Most people don’t think about the roof over their heads until it springs a leak. Don’t wait. The first step in determining whether it’s time to replace your roof is identifying the issues that you may notice. Below are five items to consider.
Shingles are going to have to be replaced if there is cracking. The magnitude of the replacement depends on how soon the issue is caught. Cracks in shingles often lead to leaky roofs.
Wind damaged roofs can be difficult to detect because it is hard to see exposed spots underneath a lifted shingle. Be aware that a lifted shingle may cause the sealant and nails to loosen and pull away from the roof. These issues could cause a roof to need replaced.
Depending on how long the nails have been exposed and how many there are, it may call for replacement.
Roofs will lose granules through the course of time, so whether you need a completely new roof depends on the age of your roof and how many granules remain. Check the gutters and downspouts for shingle granules—a roof that is losing a lot of granules may be at the end of its useful life.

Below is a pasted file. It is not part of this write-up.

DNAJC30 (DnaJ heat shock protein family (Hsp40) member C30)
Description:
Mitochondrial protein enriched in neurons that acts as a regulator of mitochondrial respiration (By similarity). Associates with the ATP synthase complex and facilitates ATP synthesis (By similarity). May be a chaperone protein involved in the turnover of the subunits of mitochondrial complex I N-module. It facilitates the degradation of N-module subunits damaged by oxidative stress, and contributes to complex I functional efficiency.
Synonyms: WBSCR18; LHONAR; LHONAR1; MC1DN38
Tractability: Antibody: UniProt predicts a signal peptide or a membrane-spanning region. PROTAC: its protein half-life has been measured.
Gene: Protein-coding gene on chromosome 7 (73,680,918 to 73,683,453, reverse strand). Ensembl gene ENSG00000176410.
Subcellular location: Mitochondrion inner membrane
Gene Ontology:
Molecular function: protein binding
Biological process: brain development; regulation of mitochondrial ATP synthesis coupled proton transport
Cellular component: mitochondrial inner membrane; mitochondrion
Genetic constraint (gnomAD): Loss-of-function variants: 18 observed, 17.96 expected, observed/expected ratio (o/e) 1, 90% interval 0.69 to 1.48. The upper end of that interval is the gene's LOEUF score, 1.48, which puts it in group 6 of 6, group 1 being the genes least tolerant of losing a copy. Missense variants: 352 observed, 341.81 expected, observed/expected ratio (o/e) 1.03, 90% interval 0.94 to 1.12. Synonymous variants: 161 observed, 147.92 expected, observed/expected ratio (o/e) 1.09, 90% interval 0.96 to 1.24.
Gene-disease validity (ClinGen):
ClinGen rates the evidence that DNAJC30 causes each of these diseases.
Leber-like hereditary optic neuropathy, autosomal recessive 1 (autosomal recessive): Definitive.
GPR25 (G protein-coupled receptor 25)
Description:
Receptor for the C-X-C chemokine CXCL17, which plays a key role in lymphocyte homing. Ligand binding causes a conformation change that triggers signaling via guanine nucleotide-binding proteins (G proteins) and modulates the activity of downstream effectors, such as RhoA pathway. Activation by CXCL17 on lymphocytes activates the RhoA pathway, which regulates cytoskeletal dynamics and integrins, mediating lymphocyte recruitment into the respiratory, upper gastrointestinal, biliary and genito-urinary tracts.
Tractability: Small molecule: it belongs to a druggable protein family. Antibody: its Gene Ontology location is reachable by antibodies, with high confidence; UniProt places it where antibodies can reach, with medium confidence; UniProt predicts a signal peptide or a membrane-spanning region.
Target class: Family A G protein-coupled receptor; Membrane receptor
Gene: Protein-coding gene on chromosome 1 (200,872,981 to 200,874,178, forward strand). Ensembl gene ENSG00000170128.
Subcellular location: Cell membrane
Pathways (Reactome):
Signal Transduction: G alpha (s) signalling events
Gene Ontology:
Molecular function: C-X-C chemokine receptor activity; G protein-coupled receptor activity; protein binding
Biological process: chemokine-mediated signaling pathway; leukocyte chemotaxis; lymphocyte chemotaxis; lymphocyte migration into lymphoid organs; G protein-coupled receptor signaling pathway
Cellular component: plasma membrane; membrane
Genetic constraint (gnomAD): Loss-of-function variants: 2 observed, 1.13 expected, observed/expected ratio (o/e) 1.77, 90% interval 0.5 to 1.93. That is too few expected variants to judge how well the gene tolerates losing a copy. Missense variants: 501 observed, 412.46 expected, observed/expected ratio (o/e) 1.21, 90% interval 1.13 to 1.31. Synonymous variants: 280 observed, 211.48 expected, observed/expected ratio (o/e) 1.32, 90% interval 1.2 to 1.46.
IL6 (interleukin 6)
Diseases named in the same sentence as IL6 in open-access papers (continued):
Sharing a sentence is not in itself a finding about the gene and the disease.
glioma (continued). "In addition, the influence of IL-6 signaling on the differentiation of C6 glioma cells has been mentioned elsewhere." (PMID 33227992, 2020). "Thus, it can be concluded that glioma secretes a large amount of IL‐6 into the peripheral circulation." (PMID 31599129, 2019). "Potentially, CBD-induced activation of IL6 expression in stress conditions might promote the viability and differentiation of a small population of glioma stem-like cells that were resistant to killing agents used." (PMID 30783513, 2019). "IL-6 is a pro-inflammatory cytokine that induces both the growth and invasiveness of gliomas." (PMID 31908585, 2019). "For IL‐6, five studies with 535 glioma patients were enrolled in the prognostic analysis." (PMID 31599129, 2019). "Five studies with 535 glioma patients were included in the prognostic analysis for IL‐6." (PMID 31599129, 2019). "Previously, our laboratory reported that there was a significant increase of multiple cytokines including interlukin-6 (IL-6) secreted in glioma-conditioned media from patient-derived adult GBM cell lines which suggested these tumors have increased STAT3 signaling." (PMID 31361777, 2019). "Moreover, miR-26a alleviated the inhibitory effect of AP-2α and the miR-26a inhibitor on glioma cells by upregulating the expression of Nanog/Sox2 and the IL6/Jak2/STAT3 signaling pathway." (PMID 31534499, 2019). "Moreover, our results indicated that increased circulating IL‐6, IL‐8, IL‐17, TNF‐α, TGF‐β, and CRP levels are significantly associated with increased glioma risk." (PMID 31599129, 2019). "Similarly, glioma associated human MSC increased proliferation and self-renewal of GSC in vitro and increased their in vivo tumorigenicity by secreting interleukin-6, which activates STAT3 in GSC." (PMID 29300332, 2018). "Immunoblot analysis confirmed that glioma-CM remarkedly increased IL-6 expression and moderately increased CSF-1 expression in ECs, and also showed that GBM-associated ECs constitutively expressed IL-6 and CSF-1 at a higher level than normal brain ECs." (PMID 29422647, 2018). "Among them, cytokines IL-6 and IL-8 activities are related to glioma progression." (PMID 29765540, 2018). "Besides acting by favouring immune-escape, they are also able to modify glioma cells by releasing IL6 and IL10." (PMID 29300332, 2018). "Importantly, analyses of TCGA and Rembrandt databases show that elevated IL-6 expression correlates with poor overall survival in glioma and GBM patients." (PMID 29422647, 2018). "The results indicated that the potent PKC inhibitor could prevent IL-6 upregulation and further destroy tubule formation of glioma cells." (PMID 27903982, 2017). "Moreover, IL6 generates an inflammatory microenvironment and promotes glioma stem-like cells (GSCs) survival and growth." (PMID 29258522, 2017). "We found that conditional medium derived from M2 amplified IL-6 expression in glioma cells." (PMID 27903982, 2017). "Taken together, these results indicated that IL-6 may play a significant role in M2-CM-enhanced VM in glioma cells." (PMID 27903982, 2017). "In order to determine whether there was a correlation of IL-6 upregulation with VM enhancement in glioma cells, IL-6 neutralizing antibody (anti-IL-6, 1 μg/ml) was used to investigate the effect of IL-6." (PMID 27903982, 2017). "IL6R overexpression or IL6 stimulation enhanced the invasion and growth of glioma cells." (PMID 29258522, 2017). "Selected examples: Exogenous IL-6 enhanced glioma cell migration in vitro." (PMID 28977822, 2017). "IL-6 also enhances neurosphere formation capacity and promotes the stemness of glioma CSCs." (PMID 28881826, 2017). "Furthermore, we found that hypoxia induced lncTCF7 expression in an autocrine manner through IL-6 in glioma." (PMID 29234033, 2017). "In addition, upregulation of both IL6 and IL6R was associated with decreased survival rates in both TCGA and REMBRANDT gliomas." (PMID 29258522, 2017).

Seeing curling shingles can mean a sign of bigger issues, like leaking, which can mean a roof replacement. Shingles can curl because they weren’t lined up properly, they’re old, they weren’t installed correctly, you have poor ventilation in the attic, or you’ve got a layered roof. If you see curls, it’s best to have it checked out sooner than later.
… And don’t forget the Moss
Moss spells trouble. Moss grows into the shingle, breaking down the integrity and strength of the shingle. To clear away, which likes to collect in the shaded corners of your roof, use a stiff brush, but be careful to address any underlying problems.
Just because you have a few damaged shingles or a bit of a leak, don’t automatically assume that you need a whole new roof. If your roof is younger than 15 years old, it may get by with repairs rather than a full replacement. When in doubt, contact a licensed roofing contract to get a professional opinion.